The Fifth Child by Doris Lessing

The Fifth Child by Doris Lessing

  • Submitted By: Tamara
  • Date Submitted: 03/02/2009 2:58 AM
  • Category: English
  • Words: 2170
  • Page: 9
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Tami Sefcovicova

Critics have variously described The Fifth Child as ‘a faithful, if chilling reflection of the world we live in’ as well as ‘a brilliant reinvention of the horror story’. Are these descriptions contradictory?

The novella called The Fifth Child is a work that critics are already referring to as ‘a faithful, if chilling reflection of the world we live in’ or ‘a brilliant reinvention of the horror story’. There is some contradictory in these statements. Usually people think that if is something real that it just can’t be horror story because things like ghosts and monster and goblins don’t exist.
The first statement says that it is realistic book due to real historical situation and setting (English suburbs from the 1960’s to the 80’s) and social norms which were typical for this age.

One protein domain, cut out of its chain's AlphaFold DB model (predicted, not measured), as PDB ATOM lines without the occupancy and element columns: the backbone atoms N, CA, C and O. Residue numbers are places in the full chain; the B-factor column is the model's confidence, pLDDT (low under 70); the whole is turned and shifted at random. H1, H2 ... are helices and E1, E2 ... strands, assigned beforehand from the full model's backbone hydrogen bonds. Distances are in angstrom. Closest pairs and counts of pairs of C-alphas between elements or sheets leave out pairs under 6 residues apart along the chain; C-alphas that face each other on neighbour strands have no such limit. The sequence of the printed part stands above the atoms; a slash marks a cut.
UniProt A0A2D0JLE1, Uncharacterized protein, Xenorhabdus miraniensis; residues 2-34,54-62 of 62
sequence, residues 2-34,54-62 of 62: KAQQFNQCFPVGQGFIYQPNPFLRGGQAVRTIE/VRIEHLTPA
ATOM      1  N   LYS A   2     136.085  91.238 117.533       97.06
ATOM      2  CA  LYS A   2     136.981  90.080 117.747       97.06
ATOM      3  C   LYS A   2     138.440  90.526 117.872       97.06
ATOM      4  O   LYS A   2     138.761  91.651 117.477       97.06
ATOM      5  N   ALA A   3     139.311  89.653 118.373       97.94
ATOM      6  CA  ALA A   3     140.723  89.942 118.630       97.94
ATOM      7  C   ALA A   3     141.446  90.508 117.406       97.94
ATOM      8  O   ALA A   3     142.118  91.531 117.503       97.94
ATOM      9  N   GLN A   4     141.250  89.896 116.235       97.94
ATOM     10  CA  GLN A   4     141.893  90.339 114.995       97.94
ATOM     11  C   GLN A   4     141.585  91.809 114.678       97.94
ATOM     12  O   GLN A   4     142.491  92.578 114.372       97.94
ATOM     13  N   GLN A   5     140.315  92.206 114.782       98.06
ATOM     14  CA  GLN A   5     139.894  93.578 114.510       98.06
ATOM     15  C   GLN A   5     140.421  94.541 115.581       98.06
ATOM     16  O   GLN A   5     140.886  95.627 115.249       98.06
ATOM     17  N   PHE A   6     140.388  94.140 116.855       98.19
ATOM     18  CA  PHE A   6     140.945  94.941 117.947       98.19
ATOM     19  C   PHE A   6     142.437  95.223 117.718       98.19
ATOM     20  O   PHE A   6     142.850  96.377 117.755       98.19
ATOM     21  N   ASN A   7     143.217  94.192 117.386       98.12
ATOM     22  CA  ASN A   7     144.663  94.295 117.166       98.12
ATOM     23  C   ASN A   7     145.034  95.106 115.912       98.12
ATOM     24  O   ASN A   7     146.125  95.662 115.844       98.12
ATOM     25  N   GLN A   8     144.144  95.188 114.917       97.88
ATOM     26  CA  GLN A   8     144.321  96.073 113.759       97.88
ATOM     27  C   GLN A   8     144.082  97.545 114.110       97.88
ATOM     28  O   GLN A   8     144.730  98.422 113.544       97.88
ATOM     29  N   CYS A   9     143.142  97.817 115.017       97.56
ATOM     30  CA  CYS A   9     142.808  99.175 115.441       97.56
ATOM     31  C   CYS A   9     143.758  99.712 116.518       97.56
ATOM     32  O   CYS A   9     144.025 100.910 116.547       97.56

The main characters are Harriet and David the young couple, who has a dream about big house and family and about old-fashion life. It was unusual that they wanted to have an old-fashioned lifestyle, which almost disappeared from the world of ‘greedy and selfish sixties’ full of feminism, divorce-rates, scandals and careerism, in the time of female employment and sexual freedom, the time of small families and gender equality. But David and Harriet were different because they were born in incomplete families, they weren’t unhappy but they knew that their life will not be the same. They had their own plans and they knew what they want. I think they were really brave and strong because they did what they wanted and what they longed for. I felt like we are invited to admire David and Harriet unconditionally. There is the irony in the statements how are they different from everyone else. They deserve to be happy because they believed that they are doing the best thing that they chose the right life so what can possibly go wrong? ‘They had been right to insist on guarding that stubborn individuality of theirs, which had chosen, and so obstinately, the best-this.’

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